HINDU AMERICANS OF GLOBAL ORIGIN MUST SPREAD THE VEDIC WISDOM OF UNIIVERSAL ONENESS

(E-Mail sent to HR Participants in May 2017 by N .R. Srinivasan)

Please recall my two discourses on the subject of understanding Sanatana Dharma and its role as World religion.  In this connection it is also relevant to go through my discourse on Vedanta, the  Religion Everlasting and Universal as well as Why I am Called a Hindu. I often receive letters from various Hindu American organizations deeply concerned about only Hindus in India and anything happening to Hindus in America is always related to Indian context. But who takes care of other Hindu migrants from all parts of the globe who are one with Hindu Americans?  Even Canadian,   British and Australian Hindus want to come to USA and find it a better place to practice Hinduism  Some Hindus are even thinking of migrating to Latin America of late but citizenship is a problem if they are not Hindu Americans!
After having migrated from India to USA due to frustration and discrimination or seeking greener pastures to enjoy better life we have to focus on Hinduism   as the World Religion coming out of Ancient Tradition of Sanataana Dharma with its basic principles    “Vasudhaiva kutumbakam", Krinvanto viswamaaryam ; Aatmavat sarvabhooteshu ” etc. We should not be worried about what is happening to Hindus in India but should be focused on  what is going  on with Hindus in America drawn from all parts of the World—Viswa Hindus. If we are so concerned about our close relatives in India  after seeing what  is happening in Puri Jagannatha Temple restricting temple entry. We should either get them here or get back and share their miseries and fortune with them.  Indian Government is a secular government and they know what is best for them. Indian Government has not even granted dual citizenship to migrants and consider them as prodigals though recently recognized their origin to grant permanent Visas.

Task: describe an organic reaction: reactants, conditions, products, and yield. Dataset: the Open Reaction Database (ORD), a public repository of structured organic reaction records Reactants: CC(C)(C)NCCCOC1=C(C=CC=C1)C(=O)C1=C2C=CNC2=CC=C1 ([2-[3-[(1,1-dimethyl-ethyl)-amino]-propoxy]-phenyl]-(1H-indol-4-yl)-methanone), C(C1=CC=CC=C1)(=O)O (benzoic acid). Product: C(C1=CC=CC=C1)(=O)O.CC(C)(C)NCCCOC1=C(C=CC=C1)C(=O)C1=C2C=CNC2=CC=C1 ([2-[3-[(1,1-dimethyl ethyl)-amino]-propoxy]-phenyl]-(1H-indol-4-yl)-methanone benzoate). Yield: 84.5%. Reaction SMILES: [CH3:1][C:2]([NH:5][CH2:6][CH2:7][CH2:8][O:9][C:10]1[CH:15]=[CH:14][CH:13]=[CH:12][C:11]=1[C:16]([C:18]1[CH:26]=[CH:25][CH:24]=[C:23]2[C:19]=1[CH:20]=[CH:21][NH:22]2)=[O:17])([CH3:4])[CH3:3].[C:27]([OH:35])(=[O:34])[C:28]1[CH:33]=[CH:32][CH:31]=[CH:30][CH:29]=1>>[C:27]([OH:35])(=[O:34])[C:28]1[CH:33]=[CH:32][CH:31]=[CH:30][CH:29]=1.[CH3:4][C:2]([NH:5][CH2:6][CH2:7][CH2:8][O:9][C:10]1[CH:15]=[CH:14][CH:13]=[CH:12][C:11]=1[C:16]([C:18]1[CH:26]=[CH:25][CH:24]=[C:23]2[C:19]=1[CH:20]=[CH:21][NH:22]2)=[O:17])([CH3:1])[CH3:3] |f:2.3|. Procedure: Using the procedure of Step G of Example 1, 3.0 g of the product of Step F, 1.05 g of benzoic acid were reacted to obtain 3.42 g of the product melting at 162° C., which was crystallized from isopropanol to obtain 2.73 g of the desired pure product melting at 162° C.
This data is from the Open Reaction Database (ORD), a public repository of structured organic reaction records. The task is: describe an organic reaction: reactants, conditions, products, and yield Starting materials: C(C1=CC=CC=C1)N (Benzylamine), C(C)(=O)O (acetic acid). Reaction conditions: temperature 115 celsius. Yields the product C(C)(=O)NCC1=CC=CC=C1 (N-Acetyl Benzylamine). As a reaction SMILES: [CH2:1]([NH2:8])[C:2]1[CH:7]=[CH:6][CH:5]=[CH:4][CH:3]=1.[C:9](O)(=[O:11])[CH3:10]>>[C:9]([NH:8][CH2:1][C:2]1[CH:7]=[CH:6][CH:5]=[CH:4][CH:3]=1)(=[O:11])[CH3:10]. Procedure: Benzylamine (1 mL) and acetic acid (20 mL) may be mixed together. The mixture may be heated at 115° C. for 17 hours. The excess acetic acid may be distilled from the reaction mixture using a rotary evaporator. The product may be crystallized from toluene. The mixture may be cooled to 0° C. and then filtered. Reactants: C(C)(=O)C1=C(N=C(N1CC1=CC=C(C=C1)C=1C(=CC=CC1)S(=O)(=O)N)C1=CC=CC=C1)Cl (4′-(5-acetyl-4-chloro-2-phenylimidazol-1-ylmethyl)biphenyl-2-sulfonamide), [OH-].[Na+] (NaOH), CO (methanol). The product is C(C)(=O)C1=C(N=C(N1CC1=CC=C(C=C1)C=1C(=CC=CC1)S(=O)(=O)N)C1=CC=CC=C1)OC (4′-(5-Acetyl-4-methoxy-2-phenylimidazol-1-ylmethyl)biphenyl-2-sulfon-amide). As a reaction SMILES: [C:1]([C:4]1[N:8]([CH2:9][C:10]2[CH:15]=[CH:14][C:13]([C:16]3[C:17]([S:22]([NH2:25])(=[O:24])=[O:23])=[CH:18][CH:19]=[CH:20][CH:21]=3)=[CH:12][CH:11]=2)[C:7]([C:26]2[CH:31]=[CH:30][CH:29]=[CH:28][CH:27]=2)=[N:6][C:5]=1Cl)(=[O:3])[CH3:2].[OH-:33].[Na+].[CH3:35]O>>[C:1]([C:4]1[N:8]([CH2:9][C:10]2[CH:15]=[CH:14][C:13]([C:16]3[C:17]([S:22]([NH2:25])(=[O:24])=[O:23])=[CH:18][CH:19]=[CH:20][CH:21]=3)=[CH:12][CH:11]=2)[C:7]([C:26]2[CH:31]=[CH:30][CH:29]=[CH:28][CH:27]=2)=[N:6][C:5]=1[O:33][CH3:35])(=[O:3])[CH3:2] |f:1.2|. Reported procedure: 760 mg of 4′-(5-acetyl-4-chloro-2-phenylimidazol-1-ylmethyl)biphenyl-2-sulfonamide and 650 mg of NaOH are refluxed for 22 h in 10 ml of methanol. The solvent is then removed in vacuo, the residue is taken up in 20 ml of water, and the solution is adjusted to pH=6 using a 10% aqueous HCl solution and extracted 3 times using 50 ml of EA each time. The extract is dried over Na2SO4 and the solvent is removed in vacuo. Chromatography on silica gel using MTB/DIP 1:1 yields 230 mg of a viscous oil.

We should be able to welcome all cultures in USA to Hindu-fold and spread the message of Universal Oneness of our Ancient Tradition to spread Spirituality, Peace and Harmony unlike India where they say a Hindu is recognized only by birth.Did Vedas say it? In this context I draw your kind attention to the thought-provoking article by David Frawley (Vamadeva Sastri). It is  heartening to note  that  Jains,  Buddhists, Sikhs and Arya Samajists bound by common culture,  migrated from India though walked  out of Hinduism in the ancient past  are having a second thought and are aligning more with World Hindus in USA than any other religion of USA often compelled by  the universal binding force of love culminating in wedlock.  Of course there are also vested interest pockets who want to remain independent and boost their parent religion ill advised by their Gurus and politicians in India.  Hinduism is slowly gaining grounds in USA due to its universal appeal, added attraction of Yoga, Spirituality and religious freedom of worship attracting people from Western Religions including rare few from atheist Chinese, Buddhism  and Islam. Many Christians are fed up with their regimental faith and monotony looking for spiritual direction and progress and are influenced by Hindu Americans.